MANILA, Philippines – When we think of dehydration, what often comes to mind is the sun, the sweat, the rigorous activities. In the Philippines, where heat is all year round, it is during the peaks of summers when staying hydrated becomes a top priority.
However, once this peak subsides and as we interchange between our “regular” hot weather and the cold air of the rainy season, many make the mistake of thinking that dehydration is no longer a threat.
“Sweating in this rain? Are you kidding me? Summer is over,” some may even say. But no matter what the temperature is, your body sweats. It’s just how it's built.
In fact, your sweat may just be evaporating faster in cool dry weather. This leads you not to notice the water your body is losing, and thus increasing your chances of dehydration.
This is just an example of how you’re getting dehydrated without you knowing. Here are other reasons and what you need to know to defeat dehydration, no matter the weather.
The stress cycle
According to HuffPost, stress causes your body to pump out stress hormones. When this happens continuously, your glands get exhausted. This negatively affects the hormones that regulate your body’s level of fluids and electrolytes.
Conversely, if you’re feeling less productive, finding it harder to concentrate, and struggling to analyze tasks at hand, you may already be dehydrated.
These are the findings of a study conducted by the Exercise Physiology Laboratory at the Georgia Institute of Technology. According to the study, not only does dehydration cause problems in attention and complex processing, but it can also cause mood changes and general muddled thinking.
Traffic, commuting, and crowds
Public transport – via train, bus, or jeep – keeps you on constant alert mode. Whether it’s racing to catch a ride, holding your possessions close to you, or waiting for the next stop. Furthermore, being in crowded spaces for prolonged periods of time can make things worse. Crowds mean more heat, and heat makes you perspire.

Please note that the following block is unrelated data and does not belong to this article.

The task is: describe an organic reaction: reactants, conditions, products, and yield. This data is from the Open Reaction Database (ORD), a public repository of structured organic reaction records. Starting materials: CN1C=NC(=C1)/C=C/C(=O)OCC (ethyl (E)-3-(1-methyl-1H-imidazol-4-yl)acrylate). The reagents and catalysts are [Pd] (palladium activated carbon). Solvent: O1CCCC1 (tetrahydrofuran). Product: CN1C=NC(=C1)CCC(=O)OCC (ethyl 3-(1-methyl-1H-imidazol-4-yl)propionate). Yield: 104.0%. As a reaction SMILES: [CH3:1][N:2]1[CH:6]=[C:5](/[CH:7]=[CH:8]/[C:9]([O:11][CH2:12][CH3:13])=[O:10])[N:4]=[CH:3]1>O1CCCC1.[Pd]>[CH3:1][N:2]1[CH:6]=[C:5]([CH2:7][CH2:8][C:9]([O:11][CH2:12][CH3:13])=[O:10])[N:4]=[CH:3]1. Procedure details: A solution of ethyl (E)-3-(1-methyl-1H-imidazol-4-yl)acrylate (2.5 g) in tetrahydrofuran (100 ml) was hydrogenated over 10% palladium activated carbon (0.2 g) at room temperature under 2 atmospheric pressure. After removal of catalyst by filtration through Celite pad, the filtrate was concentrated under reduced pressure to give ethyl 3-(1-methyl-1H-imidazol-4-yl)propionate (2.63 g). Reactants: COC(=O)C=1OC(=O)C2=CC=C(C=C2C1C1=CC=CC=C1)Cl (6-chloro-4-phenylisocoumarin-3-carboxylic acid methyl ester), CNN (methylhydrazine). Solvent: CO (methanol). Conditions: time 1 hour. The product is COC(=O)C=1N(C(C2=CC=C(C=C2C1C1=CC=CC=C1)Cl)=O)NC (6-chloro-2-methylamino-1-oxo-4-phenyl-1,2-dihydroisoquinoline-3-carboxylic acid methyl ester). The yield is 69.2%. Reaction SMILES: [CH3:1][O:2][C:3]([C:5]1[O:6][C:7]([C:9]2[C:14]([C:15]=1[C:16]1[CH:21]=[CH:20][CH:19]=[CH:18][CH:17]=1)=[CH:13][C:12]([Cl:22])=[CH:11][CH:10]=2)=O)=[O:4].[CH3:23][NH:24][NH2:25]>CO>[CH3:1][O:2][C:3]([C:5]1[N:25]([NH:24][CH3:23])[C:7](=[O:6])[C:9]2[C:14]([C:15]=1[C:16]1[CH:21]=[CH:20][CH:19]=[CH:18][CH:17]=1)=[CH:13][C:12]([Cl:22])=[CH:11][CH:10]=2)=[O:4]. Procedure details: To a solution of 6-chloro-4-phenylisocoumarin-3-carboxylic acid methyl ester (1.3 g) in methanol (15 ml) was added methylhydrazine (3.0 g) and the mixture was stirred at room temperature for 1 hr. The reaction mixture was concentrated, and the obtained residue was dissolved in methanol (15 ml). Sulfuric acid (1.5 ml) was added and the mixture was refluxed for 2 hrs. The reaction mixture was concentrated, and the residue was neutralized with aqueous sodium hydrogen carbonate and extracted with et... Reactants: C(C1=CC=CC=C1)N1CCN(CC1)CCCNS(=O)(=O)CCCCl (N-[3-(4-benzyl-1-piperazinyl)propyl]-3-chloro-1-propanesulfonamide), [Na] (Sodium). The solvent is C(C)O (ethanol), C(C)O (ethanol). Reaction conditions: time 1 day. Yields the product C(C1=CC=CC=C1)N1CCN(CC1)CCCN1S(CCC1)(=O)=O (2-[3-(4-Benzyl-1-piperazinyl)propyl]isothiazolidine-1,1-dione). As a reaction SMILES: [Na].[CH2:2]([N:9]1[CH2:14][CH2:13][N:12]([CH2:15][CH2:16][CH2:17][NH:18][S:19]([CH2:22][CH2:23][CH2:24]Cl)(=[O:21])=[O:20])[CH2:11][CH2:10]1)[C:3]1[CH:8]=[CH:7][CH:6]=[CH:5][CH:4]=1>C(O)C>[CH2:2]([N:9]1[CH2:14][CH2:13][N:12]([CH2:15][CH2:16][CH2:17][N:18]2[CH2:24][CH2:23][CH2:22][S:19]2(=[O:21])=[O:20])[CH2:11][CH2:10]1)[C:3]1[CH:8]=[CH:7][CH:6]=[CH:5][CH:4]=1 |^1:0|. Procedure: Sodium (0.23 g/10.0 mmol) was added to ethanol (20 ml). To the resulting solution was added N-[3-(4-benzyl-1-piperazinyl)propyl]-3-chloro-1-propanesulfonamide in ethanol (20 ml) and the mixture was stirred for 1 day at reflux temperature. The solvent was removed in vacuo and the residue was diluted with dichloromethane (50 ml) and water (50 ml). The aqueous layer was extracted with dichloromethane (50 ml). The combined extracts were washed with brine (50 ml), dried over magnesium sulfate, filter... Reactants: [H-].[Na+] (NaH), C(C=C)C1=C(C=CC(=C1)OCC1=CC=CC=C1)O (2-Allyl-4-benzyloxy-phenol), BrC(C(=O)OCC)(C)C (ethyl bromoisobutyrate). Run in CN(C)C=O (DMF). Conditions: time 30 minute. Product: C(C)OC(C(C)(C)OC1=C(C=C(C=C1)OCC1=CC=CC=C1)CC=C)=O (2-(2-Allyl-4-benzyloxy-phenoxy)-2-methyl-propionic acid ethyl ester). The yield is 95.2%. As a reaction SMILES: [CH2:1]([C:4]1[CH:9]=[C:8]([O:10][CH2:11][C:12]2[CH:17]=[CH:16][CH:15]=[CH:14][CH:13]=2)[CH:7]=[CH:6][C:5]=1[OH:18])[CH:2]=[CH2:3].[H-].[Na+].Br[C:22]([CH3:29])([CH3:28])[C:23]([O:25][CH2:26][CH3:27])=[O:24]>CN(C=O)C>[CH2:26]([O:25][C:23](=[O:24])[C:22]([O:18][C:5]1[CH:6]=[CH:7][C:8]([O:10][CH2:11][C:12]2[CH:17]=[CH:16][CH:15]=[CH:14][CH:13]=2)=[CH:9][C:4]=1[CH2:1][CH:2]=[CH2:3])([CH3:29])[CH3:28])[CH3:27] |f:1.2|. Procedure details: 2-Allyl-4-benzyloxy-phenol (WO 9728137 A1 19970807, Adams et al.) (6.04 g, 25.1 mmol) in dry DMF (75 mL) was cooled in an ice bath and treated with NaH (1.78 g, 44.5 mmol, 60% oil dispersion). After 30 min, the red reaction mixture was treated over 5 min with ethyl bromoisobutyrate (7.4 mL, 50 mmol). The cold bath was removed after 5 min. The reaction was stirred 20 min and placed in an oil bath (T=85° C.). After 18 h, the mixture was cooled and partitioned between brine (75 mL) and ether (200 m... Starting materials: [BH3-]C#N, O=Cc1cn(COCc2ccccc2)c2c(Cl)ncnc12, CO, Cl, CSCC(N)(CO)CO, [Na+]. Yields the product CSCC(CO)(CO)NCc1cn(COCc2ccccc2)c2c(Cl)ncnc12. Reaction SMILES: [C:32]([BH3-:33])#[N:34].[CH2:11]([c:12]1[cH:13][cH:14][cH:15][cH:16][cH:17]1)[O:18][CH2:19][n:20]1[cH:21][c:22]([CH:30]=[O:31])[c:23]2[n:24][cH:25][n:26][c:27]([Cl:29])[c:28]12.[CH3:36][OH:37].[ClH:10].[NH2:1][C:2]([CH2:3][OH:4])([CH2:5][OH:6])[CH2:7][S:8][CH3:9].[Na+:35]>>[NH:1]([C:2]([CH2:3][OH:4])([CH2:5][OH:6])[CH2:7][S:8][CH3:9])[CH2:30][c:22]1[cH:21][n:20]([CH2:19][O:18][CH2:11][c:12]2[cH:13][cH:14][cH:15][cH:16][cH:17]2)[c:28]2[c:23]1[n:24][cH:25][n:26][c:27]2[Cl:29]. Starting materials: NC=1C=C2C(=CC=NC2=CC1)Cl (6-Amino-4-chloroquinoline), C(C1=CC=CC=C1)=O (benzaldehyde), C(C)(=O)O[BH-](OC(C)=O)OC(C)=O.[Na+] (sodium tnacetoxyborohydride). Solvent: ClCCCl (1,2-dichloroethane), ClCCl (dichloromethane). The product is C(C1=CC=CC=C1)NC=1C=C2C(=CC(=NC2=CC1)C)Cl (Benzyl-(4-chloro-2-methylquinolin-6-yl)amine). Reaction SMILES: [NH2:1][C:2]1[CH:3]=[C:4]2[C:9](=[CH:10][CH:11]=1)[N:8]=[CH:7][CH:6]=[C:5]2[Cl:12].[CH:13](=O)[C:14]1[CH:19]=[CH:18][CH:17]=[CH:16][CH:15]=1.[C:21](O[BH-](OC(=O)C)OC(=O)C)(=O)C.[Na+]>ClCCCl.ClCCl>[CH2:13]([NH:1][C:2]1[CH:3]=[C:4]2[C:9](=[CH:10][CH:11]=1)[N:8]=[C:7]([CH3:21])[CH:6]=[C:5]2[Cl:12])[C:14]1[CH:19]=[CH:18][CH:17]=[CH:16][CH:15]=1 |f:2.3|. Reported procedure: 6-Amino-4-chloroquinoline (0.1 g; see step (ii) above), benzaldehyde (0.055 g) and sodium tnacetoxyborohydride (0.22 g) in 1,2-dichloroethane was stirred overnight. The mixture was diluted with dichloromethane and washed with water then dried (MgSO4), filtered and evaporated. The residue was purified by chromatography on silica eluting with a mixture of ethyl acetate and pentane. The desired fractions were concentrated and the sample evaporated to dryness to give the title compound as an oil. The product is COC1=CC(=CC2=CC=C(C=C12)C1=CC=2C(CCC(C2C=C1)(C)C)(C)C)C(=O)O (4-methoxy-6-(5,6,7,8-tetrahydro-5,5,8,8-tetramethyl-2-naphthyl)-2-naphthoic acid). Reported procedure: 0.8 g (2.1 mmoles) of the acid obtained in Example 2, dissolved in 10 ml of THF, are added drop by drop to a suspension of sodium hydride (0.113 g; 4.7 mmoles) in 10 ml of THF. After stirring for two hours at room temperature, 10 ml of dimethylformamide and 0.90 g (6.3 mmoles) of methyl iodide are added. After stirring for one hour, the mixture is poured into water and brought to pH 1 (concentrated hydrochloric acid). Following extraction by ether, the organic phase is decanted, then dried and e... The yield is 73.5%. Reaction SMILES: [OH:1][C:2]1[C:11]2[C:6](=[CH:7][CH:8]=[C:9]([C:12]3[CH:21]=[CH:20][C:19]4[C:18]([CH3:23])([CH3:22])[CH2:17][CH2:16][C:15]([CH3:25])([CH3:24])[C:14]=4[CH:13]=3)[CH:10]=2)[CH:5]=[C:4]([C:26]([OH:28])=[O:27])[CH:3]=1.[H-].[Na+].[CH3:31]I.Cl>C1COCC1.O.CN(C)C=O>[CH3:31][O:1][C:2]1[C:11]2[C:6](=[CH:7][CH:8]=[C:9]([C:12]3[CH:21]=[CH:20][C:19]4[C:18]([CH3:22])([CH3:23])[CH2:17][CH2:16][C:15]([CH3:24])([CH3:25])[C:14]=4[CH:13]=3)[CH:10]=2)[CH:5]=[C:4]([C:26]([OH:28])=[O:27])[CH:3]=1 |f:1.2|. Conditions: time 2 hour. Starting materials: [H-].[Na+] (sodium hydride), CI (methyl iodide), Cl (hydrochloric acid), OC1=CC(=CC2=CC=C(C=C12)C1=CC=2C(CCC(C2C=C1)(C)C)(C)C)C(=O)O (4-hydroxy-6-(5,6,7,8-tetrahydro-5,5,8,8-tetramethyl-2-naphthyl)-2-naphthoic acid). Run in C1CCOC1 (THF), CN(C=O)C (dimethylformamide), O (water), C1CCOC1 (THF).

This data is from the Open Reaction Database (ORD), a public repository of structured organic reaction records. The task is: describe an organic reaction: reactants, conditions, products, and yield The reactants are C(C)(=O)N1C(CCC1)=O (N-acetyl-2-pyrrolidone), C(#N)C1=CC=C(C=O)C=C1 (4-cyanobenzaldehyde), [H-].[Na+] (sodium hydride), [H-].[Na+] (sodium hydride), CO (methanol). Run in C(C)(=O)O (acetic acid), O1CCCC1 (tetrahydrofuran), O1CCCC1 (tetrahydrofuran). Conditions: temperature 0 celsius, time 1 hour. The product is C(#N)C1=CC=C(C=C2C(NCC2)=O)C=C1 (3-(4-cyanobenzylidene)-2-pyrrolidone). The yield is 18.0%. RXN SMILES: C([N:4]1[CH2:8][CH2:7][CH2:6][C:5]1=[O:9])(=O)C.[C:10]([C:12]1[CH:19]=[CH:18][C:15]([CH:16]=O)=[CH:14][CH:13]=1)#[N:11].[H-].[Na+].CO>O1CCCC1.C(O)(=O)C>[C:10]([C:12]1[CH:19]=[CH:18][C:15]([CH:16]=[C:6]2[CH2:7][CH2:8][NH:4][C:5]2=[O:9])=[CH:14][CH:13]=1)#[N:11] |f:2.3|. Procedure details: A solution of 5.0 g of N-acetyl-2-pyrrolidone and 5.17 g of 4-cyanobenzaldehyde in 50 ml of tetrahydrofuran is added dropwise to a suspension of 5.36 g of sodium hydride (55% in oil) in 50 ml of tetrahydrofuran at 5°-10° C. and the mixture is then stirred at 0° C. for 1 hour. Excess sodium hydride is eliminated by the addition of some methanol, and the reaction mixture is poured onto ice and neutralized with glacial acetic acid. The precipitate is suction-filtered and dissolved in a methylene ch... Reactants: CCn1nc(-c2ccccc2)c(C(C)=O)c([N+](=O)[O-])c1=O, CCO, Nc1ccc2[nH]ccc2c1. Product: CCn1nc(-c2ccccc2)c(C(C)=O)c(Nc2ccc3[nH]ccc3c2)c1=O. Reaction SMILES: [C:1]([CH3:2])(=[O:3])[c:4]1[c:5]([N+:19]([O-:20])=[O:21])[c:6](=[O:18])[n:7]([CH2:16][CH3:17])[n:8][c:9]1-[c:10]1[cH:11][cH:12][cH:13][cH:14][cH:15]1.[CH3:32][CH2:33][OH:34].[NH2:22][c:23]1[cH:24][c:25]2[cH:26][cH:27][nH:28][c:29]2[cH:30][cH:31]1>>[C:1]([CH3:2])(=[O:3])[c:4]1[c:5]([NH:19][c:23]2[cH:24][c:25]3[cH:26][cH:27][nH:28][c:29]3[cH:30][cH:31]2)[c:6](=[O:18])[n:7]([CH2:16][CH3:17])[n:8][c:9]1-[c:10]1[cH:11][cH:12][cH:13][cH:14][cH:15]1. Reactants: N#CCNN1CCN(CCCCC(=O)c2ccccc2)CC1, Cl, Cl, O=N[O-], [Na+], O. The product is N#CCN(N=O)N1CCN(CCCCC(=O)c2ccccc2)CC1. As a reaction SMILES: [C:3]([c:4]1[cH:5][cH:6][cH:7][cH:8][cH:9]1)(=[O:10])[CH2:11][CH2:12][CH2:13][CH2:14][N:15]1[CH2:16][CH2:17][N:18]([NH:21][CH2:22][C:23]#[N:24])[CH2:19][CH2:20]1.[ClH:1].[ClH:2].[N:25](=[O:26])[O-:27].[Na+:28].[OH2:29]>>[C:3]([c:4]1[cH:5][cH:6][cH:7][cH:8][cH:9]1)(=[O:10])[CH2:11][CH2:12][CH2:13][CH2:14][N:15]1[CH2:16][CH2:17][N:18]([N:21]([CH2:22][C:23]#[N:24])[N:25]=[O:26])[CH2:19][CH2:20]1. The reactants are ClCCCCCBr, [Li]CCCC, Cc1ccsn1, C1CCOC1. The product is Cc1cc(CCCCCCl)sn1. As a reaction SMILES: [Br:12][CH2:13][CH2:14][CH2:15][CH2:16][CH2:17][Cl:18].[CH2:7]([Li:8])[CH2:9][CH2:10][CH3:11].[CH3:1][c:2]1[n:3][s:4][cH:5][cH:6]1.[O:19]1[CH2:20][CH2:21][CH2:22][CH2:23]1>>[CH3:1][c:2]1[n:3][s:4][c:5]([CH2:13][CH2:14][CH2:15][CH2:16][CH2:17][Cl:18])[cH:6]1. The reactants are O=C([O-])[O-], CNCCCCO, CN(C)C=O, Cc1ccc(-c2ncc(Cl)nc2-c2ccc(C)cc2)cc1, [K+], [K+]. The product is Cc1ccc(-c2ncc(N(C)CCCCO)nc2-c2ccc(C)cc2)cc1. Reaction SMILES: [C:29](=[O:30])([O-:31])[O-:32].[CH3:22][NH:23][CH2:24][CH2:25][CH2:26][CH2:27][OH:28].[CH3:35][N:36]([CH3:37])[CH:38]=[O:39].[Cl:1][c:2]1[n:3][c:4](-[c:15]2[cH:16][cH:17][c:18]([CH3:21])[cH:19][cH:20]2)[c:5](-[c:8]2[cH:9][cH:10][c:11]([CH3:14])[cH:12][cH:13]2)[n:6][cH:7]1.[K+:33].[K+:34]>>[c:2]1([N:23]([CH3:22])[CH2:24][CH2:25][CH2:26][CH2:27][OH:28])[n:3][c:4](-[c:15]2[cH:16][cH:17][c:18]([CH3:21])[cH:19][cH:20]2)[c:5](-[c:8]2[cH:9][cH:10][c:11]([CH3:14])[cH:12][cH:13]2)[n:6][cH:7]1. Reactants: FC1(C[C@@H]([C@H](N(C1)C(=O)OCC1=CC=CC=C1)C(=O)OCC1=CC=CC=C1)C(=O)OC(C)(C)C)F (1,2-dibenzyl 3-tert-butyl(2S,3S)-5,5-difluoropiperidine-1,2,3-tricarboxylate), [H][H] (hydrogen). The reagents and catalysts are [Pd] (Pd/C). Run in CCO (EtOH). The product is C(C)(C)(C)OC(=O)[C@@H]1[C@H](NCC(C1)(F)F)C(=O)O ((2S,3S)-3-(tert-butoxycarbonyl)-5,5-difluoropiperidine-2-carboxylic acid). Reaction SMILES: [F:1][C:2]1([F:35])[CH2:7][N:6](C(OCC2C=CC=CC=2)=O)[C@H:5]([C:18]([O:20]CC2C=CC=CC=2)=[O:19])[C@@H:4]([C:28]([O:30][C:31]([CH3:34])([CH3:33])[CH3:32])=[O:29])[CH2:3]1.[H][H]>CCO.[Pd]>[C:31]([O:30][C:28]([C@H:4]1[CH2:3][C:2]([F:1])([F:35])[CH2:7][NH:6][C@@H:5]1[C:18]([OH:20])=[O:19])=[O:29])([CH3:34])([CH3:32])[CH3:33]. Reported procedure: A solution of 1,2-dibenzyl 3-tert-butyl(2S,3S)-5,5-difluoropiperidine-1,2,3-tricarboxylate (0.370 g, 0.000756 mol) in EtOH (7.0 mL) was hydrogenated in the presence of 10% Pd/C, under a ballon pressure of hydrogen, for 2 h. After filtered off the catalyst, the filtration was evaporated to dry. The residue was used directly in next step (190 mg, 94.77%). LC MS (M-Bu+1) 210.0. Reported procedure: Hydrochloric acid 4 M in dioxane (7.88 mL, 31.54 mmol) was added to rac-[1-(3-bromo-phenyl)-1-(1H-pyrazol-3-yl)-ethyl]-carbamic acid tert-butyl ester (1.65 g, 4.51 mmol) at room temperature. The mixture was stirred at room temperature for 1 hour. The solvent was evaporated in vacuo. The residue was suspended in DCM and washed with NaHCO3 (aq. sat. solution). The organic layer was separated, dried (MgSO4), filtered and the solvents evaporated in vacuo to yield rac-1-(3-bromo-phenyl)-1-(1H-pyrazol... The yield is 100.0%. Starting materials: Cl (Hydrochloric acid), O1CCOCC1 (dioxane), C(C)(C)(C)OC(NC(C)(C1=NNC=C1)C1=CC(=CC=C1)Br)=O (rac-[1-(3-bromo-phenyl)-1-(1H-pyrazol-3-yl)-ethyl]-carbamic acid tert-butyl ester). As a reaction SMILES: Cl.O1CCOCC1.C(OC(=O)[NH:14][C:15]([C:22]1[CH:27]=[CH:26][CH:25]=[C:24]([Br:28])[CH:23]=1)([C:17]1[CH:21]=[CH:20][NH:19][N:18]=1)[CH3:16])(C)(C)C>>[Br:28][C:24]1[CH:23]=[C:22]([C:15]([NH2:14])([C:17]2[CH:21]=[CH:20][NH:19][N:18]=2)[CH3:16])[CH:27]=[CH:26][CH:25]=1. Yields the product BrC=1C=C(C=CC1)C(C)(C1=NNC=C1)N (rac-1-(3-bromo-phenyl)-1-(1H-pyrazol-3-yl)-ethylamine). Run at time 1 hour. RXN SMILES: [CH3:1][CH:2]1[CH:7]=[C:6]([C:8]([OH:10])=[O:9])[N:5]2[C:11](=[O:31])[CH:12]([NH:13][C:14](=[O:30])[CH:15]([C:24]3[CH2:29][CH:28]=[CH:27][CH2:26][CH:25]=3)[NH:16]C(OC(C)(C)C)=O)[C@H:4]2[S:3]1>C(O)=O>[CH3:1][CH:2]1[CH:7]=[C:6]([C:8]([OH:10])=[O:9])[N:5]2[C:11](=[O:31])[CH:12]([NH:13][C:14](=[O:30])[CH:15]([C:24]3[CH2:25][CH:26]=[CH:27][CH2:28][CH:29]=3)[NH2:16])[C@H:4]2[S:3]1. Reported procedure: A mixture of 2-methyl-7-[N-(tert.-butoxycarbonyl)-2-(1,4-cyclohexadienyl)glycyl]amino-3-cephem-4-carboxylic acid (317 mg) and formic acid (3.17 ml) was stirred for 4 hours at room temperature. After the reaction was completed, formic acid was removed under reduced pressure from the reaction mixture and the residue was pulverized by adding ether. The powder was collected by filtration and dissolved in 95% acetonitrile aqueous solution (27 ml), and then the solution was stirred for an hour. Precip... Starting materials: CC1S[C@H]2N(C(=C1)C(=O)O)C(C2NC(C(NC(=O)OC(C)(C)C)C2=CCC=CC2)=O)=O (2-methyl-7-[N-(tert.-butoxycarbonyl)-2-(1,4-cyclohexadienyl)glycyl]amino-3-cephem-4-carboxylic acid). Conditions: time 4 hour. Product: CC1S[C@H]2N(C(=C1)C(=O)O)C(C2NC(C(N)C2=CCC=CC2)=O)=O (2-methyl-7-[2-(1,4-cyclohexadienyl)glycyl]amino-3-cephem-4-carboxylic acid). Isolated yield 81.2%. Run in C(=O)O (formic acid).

Drivers are not safe either. Driving through Metro Manila on a rush hour is stressful. Many also forget to keep hydrated during these long drives.
Looking to blow off some steam? It’s natural that one looks for a night out with friends — doing pub crawls, drinking alcohol, feasting on street food and pulutan.
This kind of fun, however, is notorious for causing dehydration. In fact, you don’t need to be hungover to be dehydrated. Even casual drinking can deplete your body’s fluids.
Alcohol is a diuretic, meaning it makes you urinate more. Normally, when you consume fluid, hormones send it to your body for circulation. But when you drink alcohol, it goes straight to your bladder.
As this happens, because of the alcohol, your cells shrink, pushing out water.
This explains why you feel skinny in the morning after a night of partying. No, it’s not because of your diet. You just lost your water weight. Tsk tsk.
Chillin’ is a villain
Air conditioning lowers air humidity. This causes water loss from your lungs and reduces the moisture in your skin. And dehydrated skin is “less flexible, duller, and can’t repair itself effectively.”
Furthermore, your office jacket? Those extra layers may absorb your perspiration when you do physical activities. This can alter your perception of how much you’re actually sweating.
So take note, lounging around the office does not make you immune to dehydration.
Keep away too from snacks with high sodium content as salt absorbs moisture.
There are isotonic drinks designed to keep you in top form. Gatorade Ion, for example, is specially formulated with maximum hydration in mind. It packs ions while keeping low levels of sodium to help defeat dehydration anytime, anywhere. It also uses no preservatives nor any artificial flavors and colors.
How do you keep yourself hydrated? Tell us in the comments section below! — Rappler.com